But only a handful of Vermont colleges offer degrees in mental health and substance abuse work, said Michael Harrington, deputy commissioner of the Vermont Department of Labor — which makes it harder for aspiring substance abuse workers to establish roots in-state.

Several panelists recommended unifying the process of getting licensed to work in the field, so that every worker would need to earn the same basic certification in mental health and substance abuse counseling before pursuing a specialty.

This could potentially streamline the process of getting more substance abuse workers “into the pipeline of talent,” Harrington said.

“When you start thinking about managing that pipeline, we’ve got a challenge ahead of us, because we know we’ve got a shortage, and that shortage is going to come more quickly than we get people into that pipeline,” he said.

This shortage is likely to be felt particularly hard in the coming years, said Melissa Bailey, commissioner of mental health at the Vermont Agency of Human Services.

“About one-third of people currently in the field are either looking to retire, or leave the human services field entirely, in the next five years,” she said.

But recruiting the next generation of mental health and substance abuse workers is a challenge — and not just because of obstacles in earning certification.

Several panelists said they were saddled with student loan debt, since mental health professionals are not eligible for the same loan forgiveness policies that many primary care practitioners benefit from, said Shara Tarule, a nurse practitioner at the Howard Center Chittendale Clinic in South Burlington.

“I love my job. I love what I do — which is unusual, because I get yelled at a lot — but I desperately love my job,” Tarule said.

Mental health counselors in Vermont earned an average salary of $41,160 last year, according to the U.S. Bureau of Labor Statistics.

Tarule’s clinic is one of the largest “methadone hubs” in Vermont, she said, adding that she is the only clinician who works there five days a week, and deals with up to 750 caseloads per week.

But, despite her passion for her work, she finds herself mired in a “black hole of student loans with no eligibility for reimbursement,” she said.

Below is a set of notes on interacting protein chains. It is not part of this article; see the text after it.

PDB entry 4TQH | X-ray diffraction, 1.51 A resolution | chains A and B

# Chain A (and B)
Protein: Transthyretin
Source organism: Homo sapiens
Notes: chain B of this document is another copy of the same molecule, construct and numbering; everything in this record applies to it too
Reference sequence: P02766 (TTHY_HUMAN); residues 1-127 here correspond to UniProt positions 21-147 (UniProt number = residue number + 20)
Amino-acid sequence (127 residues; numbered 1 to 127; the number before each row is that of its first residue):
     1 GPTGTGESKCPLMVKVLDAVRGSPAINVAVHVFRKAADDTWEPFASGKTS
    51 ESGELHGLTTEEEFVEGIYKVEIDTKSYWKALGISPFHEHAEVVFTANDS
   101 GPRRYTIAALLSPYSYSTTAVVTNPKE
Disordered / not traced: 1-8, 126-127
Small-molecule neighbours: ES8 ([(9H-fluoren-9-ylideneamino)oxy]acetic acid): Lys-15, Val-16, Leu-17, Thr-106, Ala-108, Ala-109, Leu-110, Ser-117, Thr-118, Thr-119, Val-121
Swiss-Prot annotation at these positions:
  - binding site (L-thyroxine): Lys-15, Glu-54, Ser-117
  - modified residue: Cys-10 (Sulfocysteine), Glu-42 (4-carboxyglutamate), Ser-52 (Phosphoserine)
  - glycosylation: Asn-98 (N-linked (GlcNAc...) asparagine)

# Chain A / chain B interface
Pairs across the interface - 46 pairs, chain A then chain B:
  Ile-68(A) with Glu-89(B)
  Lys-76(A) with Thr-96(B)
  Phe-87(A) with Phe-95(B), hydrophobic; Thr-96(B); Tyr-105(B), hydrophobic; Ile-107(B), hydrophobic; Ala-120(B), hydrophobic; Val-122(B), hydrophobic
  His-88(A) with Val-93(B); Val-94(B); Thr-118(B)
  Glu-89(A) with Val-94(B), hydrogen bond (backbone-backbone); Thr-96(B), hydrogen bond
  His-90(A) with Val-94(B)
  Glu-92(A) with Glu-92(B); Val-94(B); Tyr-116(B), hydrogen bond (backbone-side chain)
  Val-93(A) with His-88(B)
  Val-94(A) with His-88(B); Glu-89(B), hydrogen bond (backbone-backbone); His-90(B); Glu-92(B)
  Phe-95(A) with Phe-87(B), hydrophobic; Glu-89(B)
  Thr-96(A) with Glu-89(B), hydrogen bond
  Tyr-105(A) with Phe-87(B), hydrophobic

This can be a daunting prospect for those on the brink of entering the industry, said Victoria Pollard, a senior at Castleton University who wants to be a substance abuse clinician because she has “always wanted to help people.”

But she said she was not prepared for the financial troubles she would encounter, even after she secures a degree in her chosen field, because her college coursework did not align with state certification requirements.

“I wish I had known earlier. Now, the livable wage just isn’t there for me,” she said. “Either I will have to work two jobs, or give up my passion … and veer off into a paper-pushing career in a business office — which is definitely not what I want to do,” she added.

Still, Vermont remains ahead of the national curve in terms of dealing with the opioid crisis, said Rick Barnett, a psychologist and alchohol and drug counselor.

“We have to look at the Vermont recovery network as a tremendous resource in enhancing our ‘addiction IQ,’ ” he said. “What we already have is an amazing achievement and one that I believe should be supported more, both financially and in terms of a growing workforce.”

Or, as Lussier put it, if the opioid crisis is a snowstorm, then “Vermont is the snowmobile that breaks the trail.”

EmmaJean Holley can be reached at eholley@vnews.com or 603-727-3216.